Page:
Josef Martinez ATL

Josef Martinez is a bedrock figure at Atlanta United, but might a departure be in order after the 2022 MLS season?

That possibility was kicked around on Extratime’s latest episode, their debate arising from Wednesday’s news of the star striker being suspended for one game following a reported altercation with head coach Gonzalo Pineda.

The answer is rather clear in Charlie Davies’ eyes, saying “I don't expect him to be with Atlanta United next year” and “I would expect him to go” if another option arises for the 29-year-old Venezuelan international.

And Andrew Wiebe views it as the latest friction point surrounding a powerful figure whose goalscoring prowess derives fuel from on-field emotions.

“He's definitely had issues with every coach Atlanta United have had, that includes Tata [Martino],” Wiebe said, referencing their inaugural manager from a 2017 expansion season. “And Tata admitted that during the time, but he's like 'I love him, he's like a son to me. But are there sometimes issues? Yeah.'

“The reporting has been there have been sort of breaks with every coach. You could say that about Venezuela as well. There have been times he hasn't been with Venezuela. I don't know who to put that on, I'm just saying there has been sort of a history of conflict between Josef and head coaches, whether that be Frank de Boer, whether that be Gabriel Heinze who suspended him as well, and now of course Gonzalo Pineda.”

Is this the end of Josef Martinez at Atlanta United?

Davies said goals are typically a salve in these situations, and Martinez provided those in spades while winning 2018 Landon Donovan MLS MVP honors and helping bring the Five Stripes an MLS Cup trophy during their second-ever season.

But his production, stemming back to a torn ACL suffered in their 2020 season’s first game, has waned compared to the lofty standard he set while approaching the league’s esteemed 100-goal club (97g/16a in 133 games).

“If Josef is the problem, goals cover that problem up, right?,” Davies posited. “As long as you're producing, no matter who you are, where you are, what you do – I've seen it with my own damn eyes. If a striker is scoring goals, you can get away with anything, you can get away with things.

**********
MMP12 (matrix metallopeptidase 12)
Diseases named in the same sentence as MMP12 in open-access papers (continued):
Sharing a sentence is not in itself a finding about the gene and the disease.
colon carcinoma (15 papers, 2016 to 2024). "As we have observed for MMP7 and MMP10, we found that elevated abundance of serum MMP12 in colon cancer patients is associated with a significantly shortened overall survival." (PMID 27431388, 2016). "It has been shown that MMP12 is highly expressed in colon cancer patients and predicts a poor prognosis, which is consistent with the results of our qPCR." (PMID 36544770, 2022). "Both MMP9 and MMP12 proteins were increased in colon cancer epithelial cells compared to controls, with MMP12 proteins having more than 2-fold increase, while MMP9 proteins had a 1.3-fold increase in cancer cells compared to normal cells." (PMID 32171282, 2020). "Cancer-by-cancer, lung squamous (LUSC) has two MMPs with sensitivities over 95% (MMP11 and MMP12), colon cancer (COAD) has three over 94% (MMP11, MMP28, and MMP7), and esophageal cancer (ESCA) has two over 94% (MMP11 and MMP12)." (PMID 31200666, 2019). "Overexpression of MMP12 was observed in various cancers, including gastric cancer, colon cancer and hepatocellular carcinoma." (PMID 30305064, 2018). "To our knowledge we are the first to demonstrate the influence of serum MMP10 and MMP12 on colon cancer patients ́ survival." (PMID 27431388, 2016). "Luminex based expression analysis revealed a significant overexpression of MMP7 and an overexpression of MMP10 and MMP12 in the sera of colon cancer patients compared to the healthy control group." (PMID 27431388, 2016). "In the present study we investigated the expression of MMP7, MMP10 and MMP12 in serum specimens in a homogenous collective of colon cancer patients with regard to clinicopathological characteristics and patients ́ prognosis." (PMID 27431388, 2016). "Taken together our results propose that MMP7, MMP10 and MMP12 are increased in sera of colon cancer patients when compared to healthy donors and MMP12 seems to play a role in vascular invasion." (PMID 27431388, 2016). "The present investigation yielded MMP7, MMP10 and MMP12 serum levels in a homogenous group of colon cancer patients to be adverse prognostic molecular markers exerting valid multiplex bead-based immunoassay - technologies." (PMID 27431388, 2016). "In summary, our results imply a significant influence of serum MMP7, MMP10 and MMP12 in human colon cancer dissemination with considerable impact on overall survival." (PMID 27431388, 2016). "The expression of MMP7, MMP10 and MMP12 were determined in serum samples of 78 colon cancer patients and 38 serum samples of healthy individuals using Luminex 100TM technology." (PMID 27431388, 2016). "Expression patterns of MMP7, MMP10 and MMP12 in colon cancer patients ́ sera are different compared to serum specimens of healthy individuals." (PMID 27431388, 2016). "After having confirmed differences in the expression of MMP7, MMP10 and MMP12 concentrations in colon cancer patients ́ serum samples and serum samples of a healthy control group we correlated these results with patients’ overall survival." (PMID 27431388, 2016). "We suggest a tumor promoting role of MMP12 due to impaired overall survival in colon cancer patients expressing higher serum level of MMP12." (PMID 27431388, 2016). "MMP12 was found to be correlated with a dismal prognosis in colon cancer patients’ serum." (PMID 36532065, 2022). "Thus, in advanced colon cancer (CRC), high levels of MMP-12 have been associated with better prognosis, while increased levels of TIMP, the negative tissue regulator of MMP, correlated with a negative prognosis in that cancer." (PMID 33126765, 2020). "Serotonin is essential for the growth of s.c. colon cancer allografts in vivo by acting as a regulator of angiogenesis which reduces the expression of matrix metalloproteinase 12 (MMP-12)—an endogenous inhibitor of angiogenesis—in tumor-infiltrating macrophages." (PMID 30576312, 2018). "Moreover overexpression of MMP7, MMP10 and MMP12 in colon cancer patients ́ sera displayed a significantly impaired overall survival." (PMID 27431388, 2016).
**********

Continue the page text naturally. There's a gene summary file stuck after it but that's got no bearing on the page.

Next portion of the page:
“… This statement always remains true: As soon as a goalscorer stops scoring goals and the results stop coming, guess who the fingers get pointed at first? Guess who's not allowed to get away with what they were able to get away with first? That striker.”

Trade destinations?

Martinez, one of three Designated Players in Atlanta alongside Thiago Almada and Luiz Araujo, is under contract through the 2023 campaign. He’s previously championed for an extension with the club, saying “I want to die here,” and called the Five Stripes “my [FC] Barcelona” upon signing his contract extension in 2019.

Now, the possibility of a trade isn’t so far-fetched – even if Atlanta’s point of leverage perhaps isn’t most ideal when factoring in the injury history, locker-room tensions and more.

“An interesting one is Nashville,” said David Gass, adding Real Salt Lake as another possible destination. “He would fit fairly cleanly in the way they play up top and the way they put crosses in. Again, he doesn't want to drop in and get the ball at his feet and he's not going to change the game for you there.”

The Portland Timbers were kicked around as a landing point, too.

[Jaroslaw] Niezgoda has not been it, [Felipe] Mora has been injured,” Wiebe said. “When they're at their best, they do seem like a team that's going to play on that transition moment. Then do you have Sebastian Blanco still and Josef? That's two big high-upside, high-potential, maybe-not-going-to-work-out situations.”

Whatever the outcome, there are clear tensions that may prove difficult to resolve. And it’s the latest chapter in an injury-filled year as Atlanta still look to reclaim what made them so successful out of the gate, back when Martinez arrived as a young, hungry striker from Torino in Italy’s Serie A.

“Maybe as he and the club have been at odds, maybe that indicates a break between the club and what was the heart and soul,” Wiebe said. “They've got to rediscover that. It doesn't seem like it truly exists here and that's a big job for anybody, let alone for Josef Martinez as a single player. For the entire squad, for Gonzalo Pineda and his staff, for Carlos Bocanegra, for the entire staff.”

For more from Extratime, check out their latest episode here.